03 Oct 23

How to Handle a Virginia Beach Arrest Warrant or Summons

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Last Updated on: 22nd October 2023, 05:21 pm

How to Handle a Virginia Beach Arrest Warrant or Summons

Getting an arrest warrant or summons in Virginia Beach can be a stressful and confusing experience. This article provides practical tips and guidance on what to do if you receive one.

Understanding the Difference

First, it’s important to understand the difference between an arrest warrant and a summons:

  • Arrest Warrant – This is issued by a magistrate or judge when there is probable cause to believe you committed a crime. It authorizes police to arrest you and bring you before a magistrate for bail determination.
  • Summons – This is issued instead of an arrest warrant for minor offenses. It orders you to appear in court on a certain date to answer the charges against you. Failure to appear can result in an arrest warrant.

What To Do If You Get an Arrest Warrant

If there’s a warrant out for your arrest, here are some steps to take:

  • Don’t panic – Easier said than done, but try to stay calm. Being arrested on a warrant doesn’t mean you’ll be convicted.
  • Don’t run – This will only make things worse. Police will catch up to you eventually.
  • Turn yourself in – Hire a criminal defense lawyer, then follow their advice on when and where to turn yourself in. This shows responsibility.
  • Get released on bail – At your bail hearing, your lawyer can argue for release without needing to post bail, if circumstances allow.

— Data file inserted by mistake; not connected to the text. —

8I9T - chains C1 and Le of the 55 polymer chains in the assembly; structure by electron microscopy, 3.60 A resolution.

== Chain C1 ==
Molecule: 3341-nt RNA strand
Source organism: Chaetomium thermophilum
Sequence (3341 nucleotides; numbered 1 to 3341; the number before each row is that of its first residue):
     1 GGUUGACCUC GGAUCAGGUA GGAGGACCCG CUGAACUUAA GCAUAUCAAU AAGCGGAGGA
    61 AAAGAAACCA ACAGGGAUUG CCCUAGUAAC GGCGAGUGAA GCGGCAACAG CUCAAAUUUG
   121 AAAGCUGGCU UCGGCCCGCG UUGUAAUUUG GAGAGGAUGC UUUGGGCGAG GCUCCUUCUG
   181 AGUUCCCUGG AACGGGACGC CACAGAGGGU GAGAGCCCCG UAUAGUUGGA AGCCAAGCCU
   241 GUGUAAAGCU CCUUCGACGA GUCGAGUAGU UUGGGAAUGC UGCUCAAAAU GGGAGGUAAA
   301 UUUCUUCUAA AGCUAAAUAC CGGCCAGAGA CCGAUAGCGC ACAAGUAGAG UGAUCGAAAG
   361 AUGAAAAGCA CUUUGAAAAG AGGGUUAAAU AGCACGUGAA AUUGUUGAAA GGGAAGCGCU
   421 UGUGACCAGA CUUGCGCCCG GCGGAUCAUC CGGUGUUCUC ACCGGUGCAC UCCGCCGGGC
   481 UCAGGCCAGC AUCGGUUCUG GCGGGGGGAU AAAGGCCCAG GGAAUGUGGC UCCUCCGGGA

• Don’t discuss your case – Anything you say to police can be used against you, so invoke your right to remain silent.
  • Start building your defense – Work with your lawyer to construct your defense strategy and gather favorable evidence.
  • Weigh options for resolving the charges – In consultation with your attorney, decide whether to fight the charges at trial or try for a plea bargain.

What To Do If You Get a Summons

If you receive a summons instead of an arrest warrant, here’s the best course:

  • Appear in court as required – The summons will tell you when and where to appear. Failure to appear can result in an arrest warrant.
  • Hire a lawyer – Having an experienced criminal defense attorney represent you is critical. Don’t go it alone.
  • Follow your lawyer’s advice – They will guide you through the process and help negotiate the best resolution.
  • Consider options for resolving your case – Your lawyer may recommend fighting the charges at trial or attempting a plea bargain or diversion program. Trust their judgment.
  • Be respectful in court – How you conduct yourself makes an impression on the judge. Dress neatly and don’t lose your temper.

Finding the Right Lawyer

Choosing the right criminal defense lawyer is extremely important. Here’s how to find one:

  • Ask people you trust for referrals – Friends, family, coworkers or neighbors may know a good local lawyer.
  • Search lawyer directories – Martindale-Hubbell and Avvo provide reviews and ratings for lawyers. Focus on criminal defense attorneys.
  • Look for experience – Find lawyers who specialize in criminal defense and have represented many clients in your situation. Ask about their track record.
  • Consider resources – Public defender offices have dedicated criminal defense attorneys, although their resources are limited.
  • Meet for a consultation – Schedule consults with a few lawyers before deciding. Make sure you feel comfortable with them.
  • Agree on fees upfront – Discuss what their representation will cost. Some offer flat fees or allow payment plans.

Common Defenses Against Criminal Charges